President’s political fortunes on way up
attention of the world was focussed on the killing
of Osama Bin Laden this week and the incident was
not without significant political and diplomatic
ramifications for Sri Lanka.
Even if Bin Laden’s death was welcomed by most
nations, there has been controversy surrounding the
circumstances of his killing. The White House
changed its version of events and embarrassingly for
the United States, it has transpired that Bin Laden
was unarmed at the time of his death.
Despite this, Sri Lanka officially congratulated the
US for its efforts. There was a sense of ‘we told
you so’ in that message because Colombo is now being
taken to task for ending its own war on terror and
killing Velupillai Prabhakaran.
By co-incidence, at the time of the
Bin Laden killing, US Assistant Secretary of State
for South and Central Asian Affairs, Robert Blake
was in Colombo for the purpose of determining Sri
Lanka’s response to the report commissioned by the
United Nations Secretary General Ban Ki-moon.
Blake was in an uncomfortable position, on the one
hand having to justify the killing of Osama bin
Laden and on the other hand, known to be calling for
international inquiries into the killing of
Liberation Tigers of Tamil Eelam (LTTE) leader
It was only days before the Bin
Laden killing that the ruling United Peoples’
Freedom Alliance (UPFA) had converted its May Day
rally into a massive protest against the Moon panel
report, with the underlying message that this was
the stand of the government of Sri Lanka.
If anything, the Bin Laden killing would give
impetus to the government and its leadership over
the potential war crimes charges that are being
dangled before them by interested parties. Now,
certainly Sri Lanka can take the moral high ground.
This is even more so because of the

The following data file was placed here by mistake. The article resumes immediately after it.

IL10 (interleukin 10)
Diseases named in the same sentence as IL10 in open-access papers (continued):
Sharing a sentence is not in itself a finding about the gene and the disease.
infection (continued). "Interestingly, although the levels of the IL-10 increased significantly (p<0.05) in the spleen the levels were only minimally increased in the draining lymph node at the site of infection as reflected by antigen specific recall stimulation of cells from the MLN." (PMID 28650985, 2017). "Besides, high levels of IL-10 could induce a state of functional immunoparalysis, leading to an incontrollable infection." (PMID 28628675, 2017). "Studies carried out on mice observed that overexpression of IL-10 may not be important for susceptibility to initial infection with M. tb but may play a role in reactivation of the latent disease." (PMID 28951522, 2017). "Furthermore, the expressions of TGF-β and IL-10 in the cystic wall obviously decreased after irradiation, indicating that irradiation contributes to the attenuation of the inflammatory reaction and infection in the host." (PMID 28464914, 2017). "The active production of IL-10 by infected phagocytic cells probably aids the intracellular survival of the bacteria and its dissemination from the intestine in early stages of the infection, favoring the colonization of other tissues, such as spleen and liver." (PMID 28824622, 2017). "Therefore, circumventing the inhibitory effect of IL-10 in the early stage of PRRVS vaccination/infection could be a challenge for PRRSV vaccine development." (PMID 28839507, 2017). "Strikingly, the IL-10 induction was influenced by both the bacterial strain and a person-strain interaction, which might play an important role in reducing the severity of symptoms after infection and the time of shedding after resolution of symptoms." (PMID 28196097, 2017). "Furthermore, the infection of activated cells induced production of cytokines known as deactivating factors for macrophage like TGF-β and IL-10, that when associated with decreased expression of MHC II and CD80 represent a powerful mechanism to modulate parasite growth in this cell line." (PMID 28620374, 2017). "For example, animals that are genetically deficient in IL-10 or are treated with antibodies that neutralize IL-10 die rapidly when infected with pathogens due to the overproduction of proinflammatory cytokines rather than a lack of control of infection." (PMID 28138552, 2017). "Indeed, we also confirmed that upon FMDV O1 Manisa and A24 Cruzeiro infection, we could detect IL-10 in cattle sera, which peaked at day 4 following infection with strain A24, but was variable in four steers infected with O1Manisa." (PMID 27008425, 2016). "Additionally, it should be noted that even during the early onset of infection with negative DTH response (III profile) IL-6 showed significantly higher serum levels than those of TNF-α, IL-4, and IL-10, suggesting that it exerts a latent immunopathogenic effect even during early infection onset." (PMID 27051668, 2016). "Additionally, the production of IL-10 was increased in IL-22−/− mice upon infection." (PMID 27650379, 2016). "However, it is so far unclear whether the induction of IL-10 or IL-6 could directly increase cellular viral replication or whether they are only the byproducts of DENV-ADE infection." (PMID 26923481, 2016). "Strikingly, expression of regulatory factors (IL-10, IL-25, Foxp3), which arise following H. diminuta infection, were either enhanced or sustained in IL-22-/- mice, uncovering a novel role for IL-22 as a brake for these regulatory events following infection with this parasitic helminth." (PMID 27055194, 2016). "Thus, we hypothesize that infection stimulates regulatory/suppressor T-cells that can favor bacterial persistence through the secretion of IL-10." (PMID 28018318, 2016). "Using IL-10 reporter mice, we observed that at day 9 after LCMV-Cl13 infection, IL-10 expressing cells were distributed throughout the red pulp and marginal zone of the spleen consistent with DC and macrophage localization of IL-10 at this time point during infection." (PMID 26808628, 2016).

circumstances of Bin Laden’s death: the US invaded
another country, Pakistan, to assassinate Bin Laden
and the terrorist leader was unarmed when he was
shot and killed. Prabahakaran’s death in battle was
certainly more justified.
Obvious though these facts are, Sri Lanka will still
have to answer questions before the international
community with regard to its own war because that
process has now begun and the Bin Laden killing will
not automatically halt it.
However President Mahinda Rajapaksa
and the ruling UPFA are taking the necessary
precautions to ensure that come what may in the
international arena, the President will remain
popular in his home country - unlike other leaders
who have been accused of human rights abuses.
Indeed, the more pressure President Rajapaksa and
his government comes under from the UN and the
western bloc of nations, the more popular he would
become locally being hailed as the person who
sacrificed his own reputation to free his motherland
This is not lost on the opposition
it is why the main opposition party, the United
National Party (UNP) is making a somewhat
disorganised attempt to try and appear not to be too
critical of the government on this issue.
However, given the rather fragmented state of the